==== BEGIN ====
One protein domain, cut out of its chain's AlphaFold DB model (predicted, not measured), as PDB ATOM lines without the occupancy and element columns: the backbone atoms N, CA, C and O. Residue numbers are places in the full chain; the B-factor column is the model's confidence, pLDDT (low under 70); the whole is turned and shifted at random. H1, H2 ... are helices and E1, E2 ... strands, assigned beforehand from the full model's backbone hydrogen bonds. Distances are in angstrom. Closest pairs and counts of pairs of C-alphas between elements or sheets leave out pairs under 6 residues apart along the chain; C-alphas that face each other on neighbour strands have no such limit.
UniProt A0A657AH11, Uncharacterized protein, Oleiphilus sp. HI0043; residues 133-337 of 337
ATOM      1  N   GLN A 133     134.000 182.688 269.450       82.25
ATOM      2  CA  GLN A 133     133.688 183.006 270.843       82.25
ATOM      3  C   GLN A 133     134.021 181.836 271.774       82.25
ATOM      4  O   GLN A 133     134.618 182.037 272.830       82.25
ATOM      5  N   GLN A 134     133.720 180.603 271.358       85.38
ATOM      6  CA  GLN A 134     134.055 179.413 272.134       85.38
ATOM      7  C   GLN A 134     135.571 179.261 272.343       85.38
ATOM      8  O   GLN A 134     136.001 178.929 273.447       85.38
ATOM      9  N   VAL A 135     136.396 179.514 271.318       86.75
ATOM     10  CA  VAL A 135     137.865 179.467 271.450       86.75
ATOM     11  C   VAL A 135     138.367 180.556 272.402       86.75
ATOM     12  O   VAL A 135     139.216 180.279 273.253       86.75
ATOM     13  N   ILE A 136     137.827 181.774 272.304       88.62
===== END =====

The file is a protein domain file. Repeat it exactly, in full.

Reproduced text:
One protein domain, cut out of its chain's AlphaFold DB model (predicted, not measured), as PDB ATOM lines without the occupancy and element columns: the backbone atoms N, CA, C and O. Residue numbers are places in the full chain; the B-factor column is the model's confidence, pLDDT (low under 70); the whole is turned and shifted at random. H1, H2 ... are helices and E1, E2 ... strands, assigned beforehand from the full model's backbone hydrogen bonds. Distances are in angstrom. Closest pairs and counts of pairs of C-alphas between elements or sheets leave out pairs under 6 residues apart along the chain; C-alphas that face each other on neighbour strands have no such limit.
UniProt A0A657AH11, Uncharacterized protein, Oleiphilus sp. HI0043; residues 133-337 of 337
ATOM      1  N   GLN A 133     134.000 182.688 269.450       82.25
ATOM      2  CA  GLN A 133     133.688 183.006 270.843       82.25
ATOM      3  C   GLN A 133     134.021 181.836 271.774       82.25
ATOM      4  O   GLN A 133     134.618 182.037 272.830       82.25
ATOM      5  N   GLN A 134     133.720 180.603 271.358       85.38
ATOM      6  CA  GLN A 134     134.055 179.413 272.134       85.38
ATOM      7  C   GLN A 134     135.571 179.261 272.343       85.38
ATOM      8  O   GLN A 134     136.001 178.929 273.447       85.38
ATOM      9  N   VAL A 135     136.396 179.514 271.318       86.75
ATOM     10  CA  VAL A 135     137.865 179.467 271.450       86.75
ATOM     11  C   VAL A 135     138.367 180.556 272.402       86.75
ATOM     12  O   VAL A 135     139.216 180.279 273.253       86.75
ATOM     13  N   ILE A 136     137.827 181.774 272.304       88.62